There is joy and freedom in serving the LORD, his yolk is easy and his burden is light is what Jesus said in Matthew 11. When our service is to the Lord, it is life giving and it brings joy. If your service to the Lord is not bringing you joy, you need to stop and ask the Lord to realign your motivation and your passion. I know what I am talking about. I sometimes find that in ministry, I get tired and lose my zeal and enthusiasm, I lead between 9 and 11 ministry meetings each week. From prayer meetings to Sunday morning service, each one needs a different amount of preparation. I have found that every now and then, I need to stop, take some time with the Lord and remember why I am doing what I am doing, the tremendous privilege I have, the joy of serving the Lord and seeing lives transformed for the Kingdom of heaven. There is no greater privilege.

We live in a hurting world, all around us there is an abundance of pain and suffering, most the people you will encounter this week as you go about your daily life, do not have a personal relationship with Jesus Christ. Everyone of those people are destined to spend eternity in Hell. All around us the need is great. We have the Gospel message, we have the good news, and we also have a towel in our hands, something that the Lord has blessed us with to serve others. Serving your community in what may seem to be a small way, has unlimited potential to change the world for Christ. No act of service is too small.

When we develop a servant mindset in our community, it spills over beyond the four walls of this church and to the check-out counter at the grocery store, or the waiter at your favorite restaurant, or your neighbor who lost their dog. Every exchange with others is an opportunity for us to be a servant, and an opportunity for us to share the Gospel message. Let us be people who serve like Jesus did.

Sermon – Starting Over part 2 – January 22 2017

startingover-image1Prayer is a discipline and the most incredible privilege we have.

Jesus displayed a disciplined prayer life throughout his time on earth. He would rise early in the morning or retreat from the crowd to be alone in prayer. As His disciples witnessed this, one of them came and asked him to teach them to pray, so Jesus taught them what we know as the Lord’s Prayer in Luke 11. These few lines carry all we need to know about prayer. Jesus begins the prayer with a statement that must have shaken their religious traditions; “Father, hallowed be your name.” We are invited to address God as our heavenly father, but we must never forget that he is the all holy, uncreated creator of the universe, hallowed be His name.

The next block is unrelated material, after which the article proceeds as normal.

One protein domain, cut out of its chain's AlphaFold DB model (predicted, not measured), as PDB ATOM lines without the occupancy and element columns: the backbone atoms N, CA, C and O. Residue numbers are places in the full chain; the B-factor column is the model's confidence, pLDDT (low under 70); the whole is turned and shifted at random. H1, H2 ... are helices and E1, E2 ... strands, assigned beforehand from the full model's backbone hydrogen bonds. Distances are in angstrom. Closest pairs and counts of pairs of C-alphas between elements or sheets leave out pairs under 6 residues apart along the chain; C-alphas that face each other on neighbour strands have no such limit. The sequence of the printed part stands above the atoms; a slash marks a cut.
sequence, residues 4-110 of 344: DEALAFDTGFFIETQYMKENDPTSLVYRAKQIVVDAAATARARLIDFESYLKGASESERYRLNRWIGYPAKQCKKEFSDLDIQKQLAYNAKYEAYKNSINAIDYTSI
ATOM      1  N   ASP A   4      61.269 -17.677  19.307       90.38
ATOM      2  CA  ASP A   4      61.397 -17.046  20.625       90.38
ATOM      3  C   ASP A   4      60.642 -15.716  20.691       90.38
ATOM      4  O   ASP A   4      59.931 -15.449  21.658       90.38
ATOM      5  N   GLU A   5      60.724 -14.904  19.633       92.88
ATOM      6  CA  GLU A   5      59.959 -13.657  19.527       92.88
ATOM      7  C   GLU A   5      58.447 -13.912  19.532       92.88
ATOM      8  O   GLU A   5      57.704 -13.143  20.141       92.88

Then in verse 3 the prayer continues; “give us each day our daily bread”. Jesus said that we are to pray to our heavenly father asking him to the provision we need for each day and then trusting him for the day thereafter. Can you imagine your child coming to you and asking for food, and then asking for a weeks’ worth of food so that they can store it up in their room, just in case you don’t happen to be there tomorrow? Jesus encourages us to pray with faith and confidence that our heavenly father knows our every need for each day.

Looking further in chapter 11 and to verse 5, we read another parable that Jesus taught his disciples (read Luke 11:5-8).

As always, Jesus uses an example that the people would clearly follow. The friend who had the unexpected visitor is unashamed in his asking, he persists in his request and Jesus said that because of his shameless audacity the friend will get up and give him what he needs. The key is the boldness of the friend outside the door, he is bold in his ask because he is secure in his relationship with his friend.

This is the way we can come before the throne of God. We can and must be bold in our coming before our Heavenly Father (Read; Ephesians 3:12, Hebrews 4:16, Hebrews 10:19). We can only be bold because of the cross. God opened the way for us to come directly to his throne and he invited us to come boldly before him, without reservation.